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Sewer project betterment bills a shock for some Lochmere residents

July 22, 2009
TILTON — A betterment bill for the cost of constructing the Lochmere sewer was mailed out last week, and while some residents of that area knew it was coming, others were surprised to find out that they'll be paying hundreds of dollars to the town each year for the next 30 years to cover the cost of the loan.

The Lochmere Sewer Project was completed in May. At that time, all residents of the project area were given permission to hook up to the line, though it is not a requirement.

"We're trying to protect the water," said Johanna Ames, assistant to the Sewer Commission. "We would love to get everybody that's anywhere near the water on (town sewer)."

Though residents agreed through a 2/3 majority vote at Town Meeting several years back that those affected by the project would pay its cost, many of the 221 residents who just received bills are calling Town Hall and asking why they have to pay. The number of calls prompted the commissioners to post answers to frequently asked questions on the town Web site.

"The phone has been ringing off the hook," Ames said. "People don't understand that (the bill covers) the cost of the project, not whether you're hooked up (to the sewer line)."

The sewer commissioners adopted the betterment assessment formula for repayment in March.

It is a 60/40 combination of a flat rate and assessed valuation for each parcel within the Lochmere Sewer Project. The flat rate is $327 per parcel, which is the amount of the bill just sent out, while the bill sent out in December will be approximately $1.16 per $1,000 of property valuation (this rate will adjust as property valuations adjust).

Although the issue was voted on at Town Meeting and reported in newspapers, and the town held public hearings and sent out letters to Lochmere project residents informing them of the betterment charges, Ames said several people have claimed to know nothing about it.

"You always have the people who say, 'Well, I don't get the paper,'" she said.

Resident Patricia Donovan said she was expecting the bill, having voted for the project at Town Meeting, but she wasn't expecting the amount.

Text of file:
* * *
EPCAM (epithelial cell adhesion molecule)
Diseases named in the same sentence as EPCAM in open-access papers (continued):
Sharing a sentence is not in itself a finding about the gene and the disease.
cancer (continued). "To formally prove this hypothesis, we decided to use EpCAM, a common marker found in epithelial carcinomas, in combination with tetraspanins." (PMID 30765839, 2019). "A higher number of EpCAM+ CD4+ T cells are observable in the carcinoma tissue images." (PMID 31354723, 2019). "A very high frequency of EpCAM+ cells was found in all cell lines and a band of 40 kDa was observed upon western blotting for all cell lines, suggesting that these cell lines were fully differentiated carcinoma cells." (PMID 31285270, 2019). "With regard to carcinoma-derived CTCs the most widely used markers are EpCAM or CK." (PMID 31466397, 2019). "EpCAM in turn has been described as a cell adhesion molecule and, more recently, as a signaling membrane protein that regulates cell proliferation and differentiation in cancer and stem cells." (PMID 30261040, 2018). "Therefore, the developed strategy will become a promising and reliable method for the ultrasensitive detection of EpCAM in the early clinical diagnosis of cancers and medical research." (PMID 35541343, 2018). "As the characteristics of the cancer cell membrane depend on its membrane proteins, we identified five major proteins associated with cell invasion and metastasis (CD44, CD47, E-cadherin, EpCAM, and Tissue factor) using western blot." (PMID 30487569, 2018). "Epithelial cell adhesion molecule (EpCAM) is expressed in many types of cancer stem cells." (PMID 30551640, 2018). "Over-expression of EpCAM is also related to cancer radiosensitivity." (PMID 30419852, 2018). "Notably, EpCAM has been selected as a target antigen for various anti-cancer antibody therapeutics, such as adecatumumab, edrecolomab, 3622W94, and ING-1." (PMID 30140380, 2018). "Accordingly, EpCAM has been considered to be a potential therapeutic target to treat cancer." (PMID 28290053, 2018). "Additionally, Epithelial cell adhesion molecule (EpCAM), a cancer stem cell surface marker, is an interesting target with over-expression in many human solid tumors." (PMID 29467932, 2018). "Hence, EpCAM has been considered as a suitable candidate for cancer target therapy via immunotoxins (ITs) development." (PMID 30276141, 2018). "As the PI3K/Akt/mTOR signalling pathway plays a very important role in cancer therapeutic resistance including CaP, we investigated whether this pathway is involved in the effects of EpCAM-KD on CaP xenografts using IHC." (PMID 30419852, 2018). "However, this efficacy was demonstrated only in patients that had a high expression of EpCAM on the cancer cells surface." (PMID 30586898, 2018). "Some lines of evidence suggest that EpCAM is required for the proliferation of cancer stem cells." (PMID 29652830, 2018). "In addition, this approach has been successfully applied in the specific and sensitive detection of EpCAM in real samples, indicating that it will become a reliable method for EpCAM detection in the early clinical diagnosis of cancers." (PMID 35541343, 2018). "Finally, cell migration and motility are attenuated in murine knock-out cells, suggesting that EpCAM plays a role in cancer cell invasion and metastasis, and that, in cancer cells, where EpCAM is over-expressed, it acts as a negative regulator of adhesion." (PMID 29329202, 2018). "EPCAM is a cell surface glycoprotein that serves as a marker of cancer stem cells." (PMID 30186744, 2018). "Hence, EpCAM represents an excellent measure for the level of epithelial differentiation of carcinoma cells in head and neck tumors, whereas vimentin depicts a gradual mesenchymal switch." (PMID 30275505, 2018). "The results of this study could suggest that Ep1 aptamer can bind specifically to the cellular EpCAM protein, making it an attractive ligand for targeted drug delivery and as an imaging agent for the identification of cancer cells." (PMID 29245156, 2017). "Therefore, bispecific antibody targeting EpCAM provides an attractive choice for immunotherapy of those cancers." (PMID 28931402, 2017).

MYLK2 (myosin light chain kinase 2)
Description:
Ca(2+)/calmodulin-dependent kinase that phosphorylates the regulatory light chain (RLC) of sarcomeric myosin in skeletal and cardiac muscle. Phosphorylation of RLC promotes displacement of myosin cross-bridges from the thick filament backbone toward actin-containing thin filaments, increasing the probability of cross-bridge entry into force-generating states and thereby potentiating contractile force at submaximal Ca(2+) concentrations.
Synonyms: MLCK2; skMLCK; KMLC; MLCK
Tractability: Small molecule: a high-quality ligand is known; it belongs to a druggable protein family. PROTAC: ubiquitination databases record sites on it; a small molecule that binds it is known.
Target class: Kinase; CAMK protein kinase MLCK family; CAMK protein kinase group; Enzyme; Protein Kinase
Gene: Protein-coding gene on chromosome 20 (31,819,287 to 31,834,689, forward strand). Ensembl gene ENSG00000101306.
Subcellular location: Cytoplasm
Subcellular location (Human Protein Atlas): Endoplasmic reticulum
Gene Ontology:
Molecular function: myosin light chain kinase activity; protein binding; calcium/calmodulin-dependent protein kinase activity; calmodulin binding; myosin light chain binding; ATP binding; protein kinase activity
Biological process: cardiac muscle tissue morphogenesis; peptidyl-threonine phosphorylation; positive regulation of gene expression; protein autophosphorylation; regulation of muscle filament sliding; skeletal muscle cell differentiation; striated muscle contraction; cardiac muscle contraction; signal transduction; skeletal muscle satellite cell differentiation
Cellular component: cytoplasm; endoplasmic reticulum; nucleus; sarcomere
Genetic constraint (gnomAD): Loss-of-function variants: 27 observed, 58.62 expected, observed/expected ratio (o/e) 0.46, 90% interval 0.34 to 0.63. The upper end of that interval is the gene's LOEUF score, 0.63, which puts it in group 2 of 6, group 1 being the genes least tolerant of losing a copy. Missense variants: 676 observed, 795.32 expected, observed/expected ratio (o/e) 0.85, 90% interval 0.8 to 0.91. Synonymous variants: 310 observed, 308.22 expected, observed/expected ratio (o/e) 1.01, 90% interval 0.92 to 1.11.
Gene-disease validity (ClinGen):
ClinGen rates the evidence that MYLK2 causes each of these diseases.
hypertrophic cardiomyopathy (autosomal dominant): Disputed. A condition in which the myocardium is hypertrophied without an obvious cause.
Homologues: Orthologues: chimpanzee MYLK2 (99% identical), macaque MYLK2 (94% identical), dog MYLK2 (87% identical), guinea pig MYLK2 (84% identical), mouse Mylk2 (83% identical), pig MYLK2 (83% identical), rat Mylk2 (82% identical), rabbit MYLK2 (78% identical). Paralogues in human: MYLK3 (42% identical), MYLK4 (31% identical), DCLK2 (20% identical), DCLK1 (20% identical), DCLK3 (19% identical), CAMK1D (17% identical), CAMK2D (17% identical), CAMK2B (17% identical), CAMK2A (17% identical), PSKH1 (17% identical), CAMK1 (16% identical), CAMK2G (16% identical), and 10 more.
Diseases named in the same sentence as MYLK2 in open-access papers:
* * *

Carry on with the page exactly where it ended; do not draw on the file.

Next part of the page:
"I thought it was going to be $200 a year," said Donovan, who will actually wind up paying closer to $500 a year. "I'm not really happy about it, but I think we needed the sewerage."

On the FAQ fact sheet online, one of the questions asks whether residents who got the bill but aren't hooked up to the sewer have to pay. As Ames explained, the bill is based on the ability to hook up to the sewer and is used to pay back the cost of the project. Residents like Donovan who are hooked up receive a separate usage bill from the Tilton Sewer Commission, as well as the betterments. Usage fees are 2.5 cents per cubic foot or a flat rate of $57 per quarter.

The FAQ sheet also explains to people who didn't want the project in the first place that the Sewer Commission can legally install sewer lines where they deem a need with a majority vote plus one. This project received support from more than 2/3 of the affected residents.

The total payback amount for the town is $154,444 per year, for a USRDA loan of $2,552,000. The total project cost as of Jan. 27 was $4,924,214. A grant in the amount of $1,999,690 does not have to be repaid, and $27,477 has been rolled over from the last sewer project to go toward this one.

A state aid grant that would pay 20 percent of eligible costs, which Ames said the commissioners were told the project was eligible for, is in limbo right now.

"I'm hopeful," Ames said, "but I don't think we're going to see it anytime soon."

Rather than tacking those costs back on and handing them down to residents, the commissioners are using monies from their reserve fund.

"There are people whose biggest concern is how are they going to pay for it," Ames said of the bills.

The bills are sent out through the tax collector's office. Although Tax Collector Cindy Reinartz can't waive interest fees, she can help residents come up with a payment plan.

"I'll take whatever they can pay me," Reinartz said.

For residents who haven't yet hooked up to the new sewer line but want to, you need to hire a contractor who will bring the line from the stub that was brought up to your property line during the project to your house. Ames suggested calling around and "doing your homework," because she's heard prices that have been "all over the map" recently. There is no application fee to hook up to the town line, but once on, you will start to receive quarterly usage bills.

Because of new laws enacted by the Environmental Protection Agency, if residents continue to use their septic system and it fails, they cannot replace it and will have to hook up to the town line.

Tilton School
Martin Lord Osman
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